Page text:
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From Todd Lipcon <t...@cloudera.com>
Subject Re: hadoop idle time on terasort
Date Thu, 03 Dec 2009 00:49:33 GMT
On Wed, Dec 2, 2009 at 4:37 PM, Vasilis Liaskovitis <vliaskov@gmail.com>wrote:

> Hi Todd,
>
> thanks for the reply.
>
> >
> > This is seen reasonably often, and could be partly due to missed
> > configuration changes. A few things to check:
> >
> > - Did you increase the number of tasks per node from the default? If you
> > have a reasonable number of disks/cores, you're going to want to run a
> lot
> > more than 2 map and 2 reduce tasks on each node.
>
> For all tests so far, I have increased
> mapred.tasktracker.map.tasks.maximum,
> mapred.tasktracker.reduce.tasks.maximum to the number of cores per
> tasktracker/node. (12 cores per node).
>

Sounds about right.


> I 've also set mapred.map.tasks and mapred.reduce.tasks to a prime
> close to the number of nodes i.e. 8. (though the recommendation for
> mapred.map.tasks is "a prime several times greater than the number of
> hosts").
>
>
Yea, the documentation for those variables is known to be silly and is
corrected in trunk. Set mapred.map.tasks to several times the number of map
slots in your cluster, usually, for small clusters. Set mapred.reduce.tasks
to either a couple less than the number of reduce slots, or a couple less
than twice the number of reduce slots. Primeness really has nothing to do
with it.

The above are rules of thumb, and not always the best - in particular,
mapred.map.tasks can get ignored based on other settings, block size, etc. I
usually leave it unspecified and let it just do a task per block for most
workloads.



> > - Have you tuned any other settings? If you google around you can find
> some
> > guides for configuration tuning that should help squeeze some performance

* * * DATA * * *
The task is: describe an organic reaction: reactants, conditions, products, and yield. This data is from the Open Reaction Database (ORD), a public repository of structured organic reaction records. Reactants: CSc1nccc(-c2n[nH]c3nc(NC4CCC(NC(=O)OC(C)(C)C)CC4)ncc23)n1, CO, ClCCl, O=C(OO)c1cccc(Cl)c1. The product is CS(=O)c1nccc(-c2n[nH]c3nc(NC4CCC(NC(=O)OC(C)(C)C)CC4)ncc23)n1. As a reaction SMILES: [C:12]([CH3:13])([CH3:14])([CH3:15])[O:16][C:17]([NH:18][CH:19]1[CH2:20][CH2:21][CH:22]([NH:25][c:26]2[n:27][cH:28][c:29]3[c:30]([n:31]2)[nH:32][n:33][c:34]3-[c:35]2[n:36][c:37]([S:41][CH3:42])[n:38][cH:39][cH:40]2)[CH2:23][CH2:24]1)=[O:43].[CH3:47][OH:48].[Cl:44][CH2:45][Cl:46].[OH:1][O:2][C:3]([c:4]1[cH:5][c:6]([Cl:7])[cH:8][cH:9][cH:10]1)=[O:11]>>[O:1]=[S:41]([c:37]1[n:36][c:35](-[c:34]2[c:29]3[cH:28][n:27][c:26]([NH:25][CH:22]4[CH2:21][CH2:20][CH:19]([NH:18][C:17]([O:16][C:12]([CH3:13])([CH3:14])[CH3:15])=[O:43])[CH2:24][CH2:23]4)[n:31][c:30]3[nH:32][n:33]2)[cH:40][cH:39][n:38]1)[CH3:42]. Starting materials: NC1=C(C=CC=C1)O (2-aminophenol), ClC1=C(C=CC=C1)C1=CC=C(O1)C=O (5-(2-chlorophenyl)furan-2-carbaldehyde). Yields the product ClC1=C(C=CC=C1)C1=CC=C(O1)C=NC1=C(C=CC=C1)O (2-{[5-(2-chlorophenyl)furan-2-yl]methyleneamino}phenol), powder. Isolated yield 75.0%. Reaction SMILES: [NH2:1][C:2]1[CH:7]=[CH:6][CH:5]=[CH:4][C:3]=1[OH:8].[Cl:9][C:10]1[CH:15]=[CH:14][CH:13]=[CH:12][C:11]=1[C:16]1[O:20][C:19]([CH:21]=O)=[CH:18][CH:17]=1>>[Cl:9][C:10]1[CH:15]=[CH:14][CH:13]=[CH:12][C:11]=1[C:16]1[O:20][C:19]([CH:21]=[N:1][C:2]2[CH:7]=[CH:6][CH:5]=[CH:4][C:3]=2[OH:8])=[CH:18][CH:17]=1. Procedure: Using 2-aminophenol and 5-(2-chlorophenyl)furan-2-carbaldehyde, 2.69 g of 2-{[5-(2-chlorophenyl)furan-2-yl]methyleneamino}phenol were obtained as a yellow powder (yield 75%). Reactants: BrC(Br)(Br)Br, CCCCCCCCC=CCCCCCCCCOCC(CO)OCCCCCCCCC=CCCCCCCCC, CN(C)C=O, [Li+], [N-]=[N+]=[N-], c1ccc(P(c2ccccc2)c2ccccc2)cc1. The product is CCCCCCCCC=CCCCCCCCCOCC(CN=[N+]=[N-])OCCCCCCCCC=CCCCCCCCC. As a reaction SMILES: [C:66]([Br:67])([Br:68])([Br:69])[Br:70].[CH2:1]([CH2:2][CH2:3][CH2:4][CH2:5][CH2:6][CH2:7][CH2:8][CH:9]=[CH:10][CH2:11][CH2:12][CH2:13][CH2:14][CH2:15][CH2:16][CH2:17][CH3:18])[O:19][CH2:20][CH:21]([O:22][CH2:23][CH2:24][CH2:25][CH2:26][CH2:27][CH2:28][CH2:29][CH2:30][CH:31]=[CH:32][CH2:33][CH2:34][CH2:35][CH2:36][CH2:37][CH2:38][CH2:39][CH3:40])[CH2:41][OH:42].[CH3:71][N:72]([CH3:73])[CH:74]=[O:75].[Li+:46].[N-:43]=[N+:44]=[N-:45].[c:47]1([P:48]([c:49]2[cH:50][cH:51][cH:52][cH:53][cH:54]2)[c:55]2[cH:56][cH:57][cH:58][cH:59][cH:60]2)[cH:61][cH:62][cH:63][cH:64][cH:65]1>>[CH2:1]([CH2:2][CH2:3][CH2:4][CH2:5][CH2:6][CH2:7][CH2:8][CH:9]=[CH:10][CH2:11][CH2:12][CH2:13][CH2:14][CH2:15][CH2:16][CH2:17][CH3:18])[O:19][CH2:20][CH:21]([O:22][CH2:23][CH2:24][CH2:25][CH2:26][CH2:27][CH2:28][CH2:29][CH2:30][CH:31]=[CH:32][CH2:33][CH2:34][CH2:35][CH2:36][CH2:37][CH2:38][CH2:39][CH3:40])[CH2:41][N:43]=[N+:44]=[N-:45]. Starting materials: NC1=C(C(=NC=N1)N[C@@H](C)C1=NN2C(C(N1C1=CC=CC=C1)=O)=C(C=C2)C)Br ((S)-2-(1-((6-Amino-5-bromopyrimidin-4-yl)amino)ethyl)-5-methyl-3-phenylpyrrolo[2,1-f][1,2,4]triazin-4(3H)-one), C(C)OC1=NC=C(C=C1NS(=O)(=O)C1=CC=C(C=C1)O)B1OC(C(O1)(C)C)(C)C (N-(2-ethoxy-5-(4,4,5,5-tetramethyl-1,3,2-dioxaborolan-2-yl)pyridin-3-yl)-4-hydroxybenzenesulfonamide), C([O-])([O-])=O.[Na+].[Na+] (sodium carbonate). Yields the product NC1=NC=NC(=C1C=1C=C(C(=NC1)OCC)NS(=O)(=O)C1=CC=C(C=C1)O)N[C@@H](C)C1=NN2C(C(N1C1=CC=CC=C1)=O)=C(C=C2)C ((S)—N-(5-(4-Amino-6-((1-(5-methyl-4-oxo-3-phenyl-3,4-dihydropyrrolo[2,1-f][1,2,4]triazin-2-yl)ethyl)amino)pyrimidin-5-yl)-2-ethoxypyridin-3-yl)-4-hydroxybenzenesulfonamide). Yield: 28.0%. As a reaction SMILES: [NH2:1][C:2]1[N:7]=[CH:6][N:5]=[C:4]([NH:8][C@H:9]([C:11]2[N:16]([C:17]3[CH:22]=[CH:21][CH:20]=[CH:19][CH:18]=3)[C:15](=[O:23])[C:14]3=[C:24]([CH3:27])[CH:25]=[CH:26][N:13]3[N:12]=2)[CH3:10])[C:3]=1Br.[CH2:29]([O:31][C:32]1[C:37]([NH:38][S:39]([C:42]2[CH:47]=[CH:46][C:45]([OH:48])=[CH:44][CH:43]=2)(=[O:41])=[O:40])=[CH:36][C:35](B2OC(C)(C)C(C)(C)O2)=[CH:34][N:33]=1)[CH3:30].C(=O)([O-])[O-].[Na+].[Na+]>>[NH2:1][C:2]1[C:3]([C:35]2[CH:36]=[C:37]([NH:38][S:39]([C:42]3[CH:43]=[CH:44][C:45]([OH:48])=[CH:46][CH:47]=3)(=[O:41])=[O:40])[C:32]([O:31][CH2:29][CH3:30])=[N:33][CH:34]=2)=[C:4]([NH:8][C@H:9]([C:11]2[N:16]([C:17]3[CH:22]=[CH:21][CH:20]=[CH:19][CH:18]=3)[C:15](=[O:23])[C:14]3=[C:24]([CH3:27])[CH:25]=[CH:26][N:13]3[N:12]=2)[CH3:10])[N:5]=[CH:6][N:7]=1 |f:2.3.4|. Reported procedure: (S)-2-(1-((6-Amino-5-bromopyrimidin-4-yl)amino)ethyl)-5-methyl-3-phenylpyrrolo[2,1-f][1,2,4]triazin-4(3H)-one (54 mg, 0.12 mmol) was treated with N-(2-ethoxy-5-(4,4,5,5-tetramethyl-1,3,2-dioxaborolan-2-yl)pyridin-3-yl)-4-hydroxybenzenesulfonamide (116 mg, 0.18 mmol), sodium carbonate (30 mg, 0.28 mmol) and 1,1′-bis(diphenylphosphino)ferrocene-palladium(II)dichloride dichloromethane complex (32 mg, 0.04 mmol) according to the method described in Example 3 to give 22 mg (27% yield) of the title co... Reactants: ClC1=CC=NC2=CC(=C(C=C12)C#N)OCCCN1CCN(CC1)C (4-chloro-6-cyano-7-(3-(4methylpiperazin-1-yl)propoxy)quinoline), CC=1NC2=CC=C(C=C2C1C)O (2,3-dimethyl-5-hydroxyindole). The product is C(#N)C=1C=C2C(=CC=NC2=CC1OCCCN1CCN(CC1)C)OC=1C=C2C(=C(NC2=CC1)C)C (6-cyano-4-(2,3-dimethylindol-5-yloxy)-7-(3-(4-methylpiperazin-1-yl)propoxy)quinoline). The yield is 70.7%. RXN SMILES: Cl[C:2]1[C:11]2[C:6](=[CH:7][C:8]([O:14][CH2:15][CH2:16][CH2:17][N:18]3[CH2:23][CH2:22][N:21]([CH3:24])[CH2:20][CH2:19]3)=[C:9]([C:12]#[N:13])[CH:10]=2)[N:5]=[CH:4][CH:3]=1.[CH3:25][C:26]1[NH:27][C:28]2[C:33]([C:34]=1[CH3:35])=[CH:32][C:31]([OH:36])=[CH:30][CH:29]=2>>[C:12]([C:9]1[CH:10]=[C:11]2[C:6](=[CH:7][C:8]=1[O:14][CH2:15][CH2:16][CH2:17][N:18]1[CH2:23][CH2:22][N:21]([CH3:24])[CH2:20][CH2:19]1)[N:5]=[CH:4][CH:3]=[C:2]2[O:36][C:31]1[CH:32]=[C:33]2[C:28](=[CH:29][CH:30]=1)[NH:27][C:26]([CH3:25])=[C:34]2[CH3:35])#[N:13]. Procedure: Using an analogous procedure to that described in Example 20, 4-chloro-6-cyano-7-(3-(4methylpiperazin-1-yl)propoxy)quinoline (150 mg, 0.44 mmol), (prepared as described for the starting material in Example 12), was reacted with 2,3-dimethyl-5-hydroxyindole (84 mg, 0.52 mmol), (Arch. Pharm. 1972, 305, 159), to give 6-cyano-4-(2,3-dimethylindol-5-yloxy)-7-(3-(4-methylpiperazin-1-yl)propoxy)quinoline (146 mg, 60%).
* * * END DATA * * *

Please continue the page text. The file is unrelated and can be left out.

> > out of your cluster.
>
> I am reusing JVMs. I also enabled default codec compression (native
> zlib I think) for intermediate map outputs. This decreased iowait
> times for some datasets. But idle time is still significant even with
> compression. I wonder if LZO compression would have better results -
> less overall execution time and perhaps less idle time?
>

Yes, LZO is almost always better than gzip for this use case.


>
> I also increased io.sort.mb (set to half the JVM heapsize) though I am
> not sure how that affected performance yet. If other parameters could
> be significant here, let me know. Would increasing the number of i/o
> streams (io.sort.factor I think) help, with a not-so-beefy disk system
> per node?
>
> If you can recommend specific tutorial/guide/blog for performance
> tuning, fell free to share.(though I suspect there may be so many out
> there)
>
>
http://www.cloudera.com/blog/2009/03/30/configuration-parameters-what-can-you-just-ignore/has
some tips. These mailing list archives probably will be useful as
well.


> > There are several patches that aren't in 0.20.1 but will be in 0.21 that
> > help performance. These aren't eligible for backport into 0.20 since
> point